Although many of us recycle and compost, some items still go to the landfill. Traditional landfills had a reputation for harming the environment, but modern landfill managers make every effort to minimize their ecological impact. And in Manitoba – it’s the law.
In the past most Setting Lake cabin owners routinely tossed their garbage into the old dump. They didn’t spend a lot of time thinking about it. It wasn’t a pretty place. Garbage bags – torn apart by ravens and bears- littered the road, hung from fences and tree branches, and the smell of rotting garbage and fish on a hot summer day was…well,,,you get the picture.
Like other landfills around the province, ours was not monitored. This meant it was easy for toxic chemicals and gases to contaminate the air, soil and groundwater. The old landfill also acted as a breeding ground for mosquitoes, rodents and other disease-carrying pests.
In 2016, when the provincial government introduced new legislation and the Waste Management Facilities Regulations, all that changed. Today, all Manitoba landfills are sanitary landfills.
In a sanitary landfill, waste is physically separated from the surrounding environment to allow waste to decompose safely. And as materials decompose, groundwater is monitored to detect any leakage.
To put it simply, Setting Lake, like other sanitary landfills operates by layering waste and soil. Trash is delivered to the main area, and then compacted so it takes up less room. Then the compacted trash is covered with a layer of soil, which helps contain odors and deter pests. Layering continues until the site is full. Most burning is prohibited.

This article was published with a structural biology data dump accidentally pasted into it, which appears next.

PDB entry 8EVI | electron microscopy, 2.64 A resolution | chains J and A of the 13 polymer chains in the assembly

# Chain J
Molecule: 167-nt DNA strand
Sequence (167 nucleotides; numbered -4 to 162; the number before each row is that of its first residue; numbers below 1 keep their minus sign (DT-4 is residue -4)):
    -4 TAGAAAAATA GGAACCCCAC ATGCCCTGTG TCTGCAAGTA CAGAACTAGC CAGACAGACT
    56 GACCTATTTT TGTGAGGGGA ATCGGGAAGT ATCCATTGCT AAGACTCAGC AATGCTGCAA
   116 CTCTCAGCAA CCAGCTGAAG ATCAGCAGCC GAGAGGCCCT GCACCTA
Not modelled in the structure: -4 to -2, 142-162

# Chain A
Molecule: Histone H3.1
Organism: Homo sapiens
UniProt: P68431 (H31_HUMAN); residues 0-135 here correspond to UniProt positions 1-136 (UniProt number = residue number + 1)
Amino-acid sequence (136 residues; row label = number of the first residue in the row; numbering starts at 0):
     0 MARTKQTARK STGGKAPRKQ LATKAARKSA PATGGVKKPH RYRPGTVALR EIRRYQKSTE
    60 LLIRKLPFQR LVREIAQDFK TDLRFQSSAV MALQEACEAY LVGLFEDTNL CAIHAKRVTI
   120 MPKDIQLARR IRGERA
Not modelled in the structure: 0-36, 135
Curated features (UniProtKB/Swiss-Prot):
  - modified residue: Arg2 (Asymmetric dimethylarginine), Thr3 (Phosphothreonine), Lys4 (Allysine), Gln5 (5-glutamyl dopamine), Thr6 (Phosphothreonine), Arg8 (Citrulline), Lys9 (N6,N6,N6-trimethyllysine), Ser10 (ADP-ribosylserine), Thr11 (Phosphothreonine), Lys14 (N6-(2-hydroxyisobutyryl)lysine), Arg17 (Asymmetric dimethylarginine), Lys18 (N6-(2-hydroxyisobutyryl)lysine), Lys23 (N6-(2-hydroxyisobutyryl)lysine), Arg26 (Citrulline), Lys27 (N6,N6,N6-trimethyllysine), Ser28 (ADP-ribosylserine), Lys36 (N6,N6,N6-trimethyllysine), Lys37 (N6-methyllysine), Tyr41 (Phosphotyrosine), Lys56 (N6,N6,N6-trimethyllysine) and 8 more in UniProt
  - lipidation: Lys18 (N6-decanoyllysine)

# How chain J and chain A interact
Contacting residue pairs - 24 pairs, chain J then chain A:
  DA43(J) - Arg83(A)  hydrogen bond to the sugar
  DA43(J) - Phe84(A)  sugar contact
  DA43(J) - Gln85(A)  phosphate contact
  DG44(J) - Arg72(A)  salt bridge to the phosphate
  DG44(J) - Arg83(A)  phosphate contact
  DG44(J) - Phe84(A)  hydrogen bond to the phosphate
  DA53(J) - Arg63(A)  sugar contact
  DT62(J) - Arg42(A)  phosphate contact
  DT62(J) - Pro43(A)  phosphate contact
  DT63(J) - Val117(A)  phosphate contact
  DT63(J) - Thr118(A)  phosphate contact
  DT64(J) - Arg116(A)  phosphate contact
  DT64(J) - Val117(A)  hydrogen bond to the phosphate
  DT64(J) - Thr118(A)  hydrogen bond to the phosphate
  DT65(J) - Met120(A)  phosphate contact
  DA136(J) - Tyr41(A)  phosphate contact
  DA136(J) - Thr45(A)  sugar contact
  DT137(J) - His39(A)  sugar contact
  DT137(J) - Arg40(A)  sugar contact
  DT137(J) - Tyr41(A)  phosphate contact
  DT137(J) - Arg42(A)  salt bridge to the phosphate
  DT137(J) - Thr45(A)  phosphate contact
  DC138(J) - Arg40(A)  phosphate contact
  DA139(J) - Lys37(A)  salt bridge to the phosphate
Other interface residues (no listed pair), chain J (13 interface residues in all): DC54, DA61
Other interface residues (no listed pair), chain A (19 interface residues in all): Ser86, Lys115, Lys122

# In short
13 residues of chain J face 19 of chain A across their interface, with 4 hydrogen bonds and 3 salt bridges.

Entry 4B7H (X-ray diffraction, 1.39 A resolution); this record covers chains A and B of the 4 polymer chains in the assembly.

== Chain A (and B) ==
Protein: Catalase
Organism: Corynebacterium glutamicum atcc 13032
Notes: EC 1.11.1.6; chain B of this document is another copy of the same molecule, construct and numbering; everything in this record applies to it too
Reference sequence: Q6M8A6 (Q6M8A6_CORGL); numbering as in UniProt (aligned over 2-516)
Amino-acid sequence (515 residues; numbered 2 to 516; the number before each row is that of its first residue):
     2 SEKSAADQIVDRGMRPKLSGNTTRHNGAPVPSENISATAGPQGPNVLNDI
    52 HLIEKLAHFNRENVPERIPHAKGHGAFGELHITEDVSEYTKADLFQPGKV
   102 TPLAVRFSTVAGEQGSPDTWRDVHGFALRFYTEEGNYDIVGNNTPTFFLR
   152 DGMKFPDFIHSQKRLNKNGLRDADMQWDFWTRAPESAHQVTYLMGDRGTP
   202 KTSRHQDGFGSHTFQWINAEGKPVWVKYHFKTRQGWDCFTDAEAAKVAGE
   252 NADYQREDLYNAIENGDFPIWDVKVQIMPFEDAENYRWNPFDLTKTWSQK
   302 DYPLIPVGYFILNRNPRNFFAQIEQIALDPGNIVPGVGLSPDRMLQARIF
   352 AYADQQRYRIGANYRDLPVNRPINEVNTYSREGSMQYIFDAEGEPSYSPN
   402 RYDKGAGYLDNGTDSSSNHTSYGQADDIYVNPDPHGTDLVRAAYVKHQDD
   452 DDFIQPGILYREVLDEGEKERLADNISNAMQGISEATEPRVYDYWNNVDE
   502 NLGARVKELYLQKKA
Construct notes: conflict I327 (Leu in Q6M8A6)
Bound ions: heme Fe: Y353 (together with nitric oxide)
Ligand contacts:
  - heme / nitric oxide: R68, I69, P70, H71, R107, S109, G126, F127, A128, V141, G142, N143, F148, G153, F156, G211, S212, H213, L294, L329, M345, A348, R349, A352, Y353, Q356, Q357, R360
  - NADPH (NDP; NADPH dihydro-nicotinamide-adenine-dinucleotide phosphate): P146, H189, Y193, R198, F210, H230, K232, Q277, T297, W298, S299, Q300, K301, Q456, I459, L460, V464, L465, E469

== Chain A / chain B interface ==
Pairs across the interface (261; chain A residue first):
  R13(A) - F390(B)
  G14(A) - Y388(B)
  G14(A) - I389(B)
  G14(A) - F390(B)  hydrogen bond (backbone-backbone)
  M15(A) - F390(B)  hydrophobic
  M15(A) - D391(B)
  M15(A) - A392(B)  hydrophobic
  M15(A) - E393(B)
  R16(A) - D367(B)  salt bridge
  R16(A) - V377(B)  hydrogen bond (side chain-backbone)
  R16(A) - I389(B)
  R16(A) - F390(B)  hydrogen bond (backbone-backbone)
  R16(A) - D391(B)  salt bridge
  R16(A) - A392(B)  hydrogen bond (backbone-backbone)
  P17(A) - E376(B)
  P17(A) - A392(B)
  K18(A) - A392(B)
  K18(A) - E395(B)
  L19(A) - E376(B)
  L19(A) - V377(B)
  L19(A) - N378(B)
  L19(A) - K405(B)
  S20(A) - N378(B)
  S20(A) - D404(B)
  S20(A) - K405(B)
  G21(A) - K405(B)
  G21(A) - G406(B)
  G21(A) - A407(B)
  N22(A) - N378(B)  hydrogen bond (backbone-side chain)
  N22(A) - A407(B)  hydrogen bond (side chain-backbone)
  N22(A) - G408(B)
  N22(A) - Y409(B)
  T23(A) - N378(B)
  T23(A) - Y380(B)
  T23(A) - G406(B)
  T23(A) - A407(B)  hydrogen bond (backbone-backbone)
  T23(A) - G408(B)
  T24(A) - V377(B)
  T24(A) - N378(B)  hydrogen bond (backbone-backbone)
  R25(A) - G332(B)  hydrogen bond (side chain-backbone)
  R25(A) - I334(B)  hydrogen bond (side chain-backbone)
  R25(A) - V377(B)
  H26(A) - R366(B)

Once Setting Lake’s landfill is full, the cost of restoring the site and building a new one will be significant. The new provincial legislation requires SLCOA to remove any solid waste that has not been buried. The association must cap the site with a layer of heavy clay at least a half meter thick, then grade the area, cover it with fresh topsoil, and plant vegetation.
The cost will be shared by all cabin owners and will mean an increase in the annual levy. SLCOA’s Executive is making every effort to extend the life of the landfill through careful management. But that requires the cooperation of every cabin owner.
The first step is recognizing that not all waste belongs in the landfill. The Setting Lake landfill is not a recycling centre nor is it a hazardous waste depot. Members must follow good waste management and recycling practices if we want the landfill to remain open.
There is a cost to operating a recycling centre. If cabin owners want one that will be a different conversation and a vote of the membership at an Annual General Meeting.